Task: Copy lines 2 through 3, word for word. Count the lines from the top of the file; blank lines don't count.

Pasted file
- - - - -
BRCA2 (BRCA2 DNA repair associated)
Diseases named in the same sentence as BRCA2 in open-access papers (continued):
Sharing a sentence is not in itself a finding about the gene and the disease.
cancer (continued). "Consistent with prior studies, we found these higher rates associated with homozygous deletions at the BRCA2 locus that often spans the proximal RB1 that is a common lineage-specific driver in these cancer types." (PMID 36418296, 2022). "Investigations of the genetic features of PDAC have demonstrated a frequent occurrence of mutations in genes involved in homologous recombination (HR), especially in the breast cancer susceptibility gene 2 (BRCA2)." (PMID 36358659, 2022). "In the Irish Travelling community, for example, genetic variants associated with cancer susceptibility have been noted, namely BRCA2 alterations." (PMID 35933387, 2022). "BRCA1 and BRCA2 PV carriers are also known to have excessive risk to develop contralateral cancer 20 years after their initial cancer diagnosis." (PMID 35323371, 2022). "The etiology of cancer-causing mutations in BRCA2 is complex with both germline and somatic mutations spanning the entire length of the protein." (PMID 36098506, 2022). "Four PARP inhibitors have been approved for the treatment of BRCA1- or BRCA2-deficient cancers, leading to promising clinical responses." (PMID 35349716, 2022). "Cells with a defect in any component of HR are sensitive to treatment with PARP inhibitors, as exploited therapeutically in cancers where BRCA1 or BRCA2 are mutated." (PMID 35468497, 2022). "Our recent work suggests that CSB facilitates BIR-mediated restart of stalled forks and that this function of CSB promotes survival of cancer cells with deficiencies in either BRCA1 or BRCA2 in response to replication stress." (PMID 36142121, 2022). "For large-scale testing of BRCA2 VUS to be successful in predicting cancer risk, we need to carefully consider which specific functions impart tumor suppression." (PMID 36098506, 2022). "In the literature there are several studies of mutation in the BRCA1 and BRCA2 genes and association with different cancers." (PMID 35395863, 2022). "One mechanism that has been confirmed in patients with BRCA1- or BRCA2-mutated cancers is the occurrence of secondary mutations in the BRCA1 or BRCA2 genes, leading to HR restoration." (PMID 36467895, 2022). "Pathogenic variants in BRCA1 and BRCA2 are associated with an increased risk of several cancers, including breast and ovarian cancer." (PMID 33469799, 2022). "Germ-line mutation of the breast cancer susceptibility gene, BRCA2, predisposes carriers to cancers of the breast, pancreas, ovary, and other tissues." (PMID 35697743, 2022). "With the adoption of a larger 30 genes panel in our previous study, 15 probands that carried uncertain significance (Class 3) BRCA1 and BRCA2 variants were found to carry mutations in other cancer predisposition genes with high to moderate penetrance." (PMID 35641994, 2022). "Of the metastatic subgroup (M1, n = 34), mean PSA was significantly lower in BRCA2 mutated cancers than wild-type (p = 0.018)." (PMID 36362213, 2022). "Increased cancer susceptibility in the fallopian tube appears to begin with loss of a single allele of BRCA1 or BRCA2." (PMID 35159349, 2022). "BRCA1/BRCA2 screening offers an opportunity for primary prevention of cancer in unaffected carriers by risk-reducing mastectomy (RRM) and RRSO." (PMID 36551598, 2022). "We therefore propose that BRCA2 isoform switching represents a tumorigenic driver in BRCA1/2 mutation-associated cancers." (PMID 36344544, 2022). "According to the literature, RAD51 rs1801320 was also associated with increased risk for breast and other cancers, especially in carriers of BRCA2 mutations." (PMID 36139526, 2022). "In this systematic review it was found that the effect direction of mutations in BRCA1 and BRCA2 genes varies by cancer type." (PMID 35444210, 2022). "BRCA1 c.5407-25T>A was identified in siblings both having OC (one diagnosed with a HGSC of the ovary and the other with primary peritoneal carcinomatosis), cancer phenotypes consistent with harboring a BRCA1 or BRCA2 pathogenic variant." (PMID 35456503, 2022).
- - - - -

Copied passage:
Diseases named in the same sentence as BRCA2 in open-access papers (continued):
Sharing a sentence is not in itself a finding about the gene and the disease.